Muscle weakness permeates through one side of your body and your speech slurs. It’s a stroke. And you need to be rushed to the emergency room.
Doctors replace your blood with the blood of a healthy person who’s never suffered a stroke.
This blood swap lessens damage to your brain, and any neurological deficits from the stroke are nil.
This is not merely wishful thinking. It is a potential breakthrough in stroke therapy based on mice research.
In the study, researchers found that blood substitution therapy rescues the brains of mice from ischemic damage.
They were able to demonstrate is that if doctors remove part of the blood from a patient undergoing stroke, and replace that blood from a person that’s never had a stroke, the outcomes of that stroke are profoundly improved,
The study is believed to be the first to show that blood replacement therapy leads to improved stroke outcomes in mice, a potential next step for stroke therapy in humans.
The research was conducted by West Virginia University neuroscientists.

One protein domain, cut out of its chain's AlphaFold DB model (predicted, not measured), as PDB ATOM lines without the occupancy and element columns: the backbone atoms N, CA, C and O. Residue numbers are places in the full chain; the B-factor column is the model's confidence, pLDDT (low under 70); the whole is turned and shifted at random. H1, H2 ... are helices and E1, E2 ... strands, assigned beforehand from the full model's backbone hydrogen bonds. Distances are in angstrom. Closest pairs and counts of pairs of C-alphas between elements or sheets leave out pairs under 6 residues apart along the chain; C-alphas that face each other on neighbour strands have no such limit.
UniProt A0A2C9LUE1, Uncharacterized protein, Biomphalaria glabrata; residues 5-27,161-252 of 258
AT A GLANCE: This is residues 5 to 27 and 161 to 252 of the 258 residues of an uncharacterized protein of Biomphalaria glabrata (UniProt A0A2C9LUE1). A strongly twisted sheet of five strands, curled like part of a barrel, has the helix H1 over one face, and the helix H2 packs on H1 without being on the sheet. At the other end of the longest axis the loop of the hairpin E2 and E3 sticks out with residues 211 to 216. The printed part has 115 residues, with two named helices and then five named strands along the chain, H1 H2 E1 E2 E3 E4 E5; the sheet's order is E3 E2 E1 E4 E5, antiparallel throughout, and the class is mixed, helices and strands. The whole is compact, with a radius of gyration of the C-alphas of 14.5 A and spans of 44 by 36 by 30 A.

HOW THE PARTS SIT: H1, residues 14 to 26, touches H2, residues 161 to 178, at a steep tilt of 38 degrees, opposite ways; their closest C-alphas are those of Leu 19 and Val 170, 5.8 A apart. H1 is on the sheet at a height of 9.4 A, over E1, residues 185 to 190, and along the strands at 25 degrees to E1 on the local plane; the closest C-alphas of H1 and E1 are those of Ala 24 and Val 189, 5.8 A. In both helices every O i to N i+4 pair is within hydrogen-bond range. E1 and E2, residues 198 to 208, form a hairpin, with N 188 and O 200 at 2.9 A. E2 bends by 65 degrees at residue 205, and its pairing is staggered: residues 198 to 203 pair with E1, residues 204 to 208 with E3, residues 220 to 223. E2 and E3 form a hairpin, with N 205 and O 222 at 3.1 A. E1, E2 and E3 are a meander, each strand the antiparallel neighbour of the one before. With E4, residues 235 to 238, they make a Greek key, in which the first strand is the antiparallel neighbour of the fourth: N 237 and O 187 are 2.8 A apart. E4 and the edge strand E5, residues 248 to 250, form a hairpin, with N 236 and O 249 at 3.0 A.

Most strokes (ischemic) occur when the blood supply to the brain is interrupted, usually by a blockage of the arteries leading to the brain.
While there is no known single medication for stroke, the only FDA-approved treatment for ischemic strokes is tPA, or tissue plasminogen activator, which dissolves the clot and improves blood flow.
However, tPA typically must be administered within three hours of the stroke.
The current research indicates that blood transfusions can take place beyond that limited window—up to seven hours—and still have a positive impact.
Replacing 20% of the blood in a mouse was enough to show a profound reduction in damage to the brain. The average adult holds around one-and-a-half gallons of blood in the body.
Researchers explained that following a stroke, the makeup of a patient’s blood changes, causing disruptions in the brain and how the body responds.
Neutrophils, a type of white blood cell that helps lead the immune system’s response, play a role in increasing the levels of an enzyme called MMP-9, which can lead to blood-brain barrier leakage and degeneration in brain tissue.
Blood replacement therapy removes inflammatory cells and decreases neutrophils and MMP-9 levels following a stroke, the study concluded.
Currently, blood-based therapies are emerging as treatments to combat aging and fight neurodegenerative diseases.
According to the Centers for Disease Control and Prevention, more than 795,000 Americans experience a stroke each year, and 140,000 die from it.
One author of the study is Xuefang “Sophie” Ren.
The study is published in Nature Communications.
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